We Own This City

Directed by: Reinaldo Marcus Greene
Distributed by: HBO Max

Written by Alexander Reams


When Wayne Jenkins (performed impeccably by Jon Bernthal) says the titular phrase ‘We own this city” it is one of the most frightening moments of the show, not only is he making his fellow officers believe it, but he has convinced himself of it. Who is really in charge of the city? For the most part, we can never tell, from one bullshit story from a single dirty cop to multiple testimonies of high-ranking law enforcement, to the stories from the beats these officers walk. By the end of the introduction to our “lead”, Jenkins, we can see that he has a hunger, for power, and for fear. He satiates it any way he can, by breaking someone’s bottle of liquor, or their head. 

There are 4 main storylines laid out in “We Own This City”

  1. The story of Sgt. Wayne Jenkins (Bernthal), and his rise through the Baltimore Police Department, learning his demented ways through his training officer. Eventually assigned the head of the BPD Gun Trace Task Force
  2. The story of Civil Rights DOJ Attorney Nicole Steele (Wunmi Mosaku), who was investigating the GTTF, and her assistant Ahmed Jackson (Ian Duff). 
  3. The investigation by Erika Jensen (Dagmara Domińczyk) and John Sieracki (Don Harvey), and their interviews with members of the GTTF including Jemell Rayam (Darrell Britt-Gibson), Momodu Gondo (McKinley Belcher III), and Daniel Hersl (Josh Charles)
  4. Detective Sean Suiter’s (Jamie Hector) first solo murder investigation, which involves the GTTF, and shows his involvement with the GTTF.

The biggest issue that plagues “We Own This City” is the multiple storylines, not in concept, but in execution, the only time we know the year/date is the Wayne Jenkins storyline and the Freddie Gray riots. Otherwise, the series jumps around from storyline to storyline without informing us of the date, or location, it puts a lot on the viewer, which means the show treats its audience with respect, but to the point where if you miss one scene, you can be lost for the whole episode. This ultimately deters from my overall enjoyment of the show and subsequently left me disappointed. However, its characters save the show from being completely incomprehensible. They’re exceptionally fleshed out, including the most random of details, like Erika Jensen having flute practice, and later playing it in the office she and BPD Officer John Sieracki operate out of.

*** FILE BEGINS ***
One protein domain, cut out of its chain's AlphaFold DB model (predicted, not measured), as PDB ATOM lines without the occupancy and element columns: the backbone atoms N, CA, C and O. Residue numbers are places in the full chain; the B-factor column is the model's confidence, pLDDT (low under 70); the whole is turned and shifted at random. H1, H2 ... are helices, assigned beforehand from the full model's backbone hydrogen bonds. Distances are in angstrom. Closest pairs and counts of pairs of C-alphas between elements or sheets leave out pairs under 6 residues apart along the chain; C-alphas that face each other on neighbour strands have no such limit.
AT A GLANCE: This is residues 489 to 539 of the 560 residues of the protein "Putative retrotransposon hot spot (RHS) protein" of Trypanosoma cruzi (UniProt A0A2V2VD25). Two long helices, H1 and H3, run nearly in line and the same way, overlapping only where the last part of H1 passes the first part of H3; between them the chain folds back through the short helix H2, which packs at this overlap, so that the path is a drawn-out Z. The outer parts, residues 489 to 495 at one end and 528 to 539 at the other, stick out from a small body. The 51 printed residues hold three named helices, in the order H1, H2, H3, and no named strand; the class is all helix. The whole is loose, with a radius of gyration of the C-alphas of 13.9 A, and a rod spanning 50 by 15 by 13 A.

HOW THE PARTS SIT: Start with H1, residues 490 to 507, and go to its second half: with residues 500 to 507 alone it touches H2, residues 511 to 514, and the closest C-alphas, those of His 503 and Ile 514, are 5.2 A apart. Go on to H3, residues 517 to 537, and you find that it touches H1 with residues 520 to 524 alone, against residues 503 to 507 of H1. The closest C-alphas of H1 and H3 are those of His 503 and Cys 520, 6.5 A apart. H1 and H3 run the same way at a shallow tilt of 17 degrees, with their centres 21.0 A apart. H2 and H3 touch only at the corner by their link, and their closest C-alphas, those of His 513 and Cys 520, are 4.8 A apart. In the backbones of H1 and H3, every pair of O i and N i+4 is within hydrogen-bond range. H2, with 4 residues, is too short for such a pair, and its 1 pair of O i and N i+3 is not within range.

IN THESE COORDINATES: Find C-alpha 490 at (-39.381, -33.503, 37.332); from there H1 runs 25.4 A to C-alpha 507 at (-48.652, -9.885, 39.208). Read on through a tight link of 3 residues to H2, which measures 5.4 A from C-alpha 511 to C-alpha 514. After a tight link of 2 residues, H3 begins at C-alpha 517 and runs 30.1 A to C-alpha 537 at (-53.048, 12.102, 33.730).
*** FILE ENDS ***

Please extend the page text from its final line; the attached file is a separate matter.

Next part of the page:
Of all four storylines, the clear standout is Wayne Jenkins, his rise and quick fall play out like a Shakespearean tragedy. You understand his motivation, but he executes his wants in the most misguided and evil way. Add on the cover-ups that the BPD performed because he “made arrests” and “cleared the corners”. This was commonplace at the time of Jenkin’s rise through the BPD, especially during his plainclothes time. If you made arrests and cleared corners, you were protected by the higher-ups from disciplinary action. Jon Bernthal has played villains before, but he shines in this role, showing his range as a performer throughout. In a limited series that is designed to be an ensemble, he quickly emerges as the obvious lead, despite his little screen time in the early episodes. “We Own This City” is a smartly written, directed, and shot show, but it needs serious help in the editing department, and it is never unbiased, sometimes to its own detriment, but it walks the line well.

“We Own This City” Trailer

“We Own This City” is streaming on HBO Max.

You can connect with Alexander on his social media profiles: Instagram, Letterboxd, and Twitter. Or see more of his work on his website.

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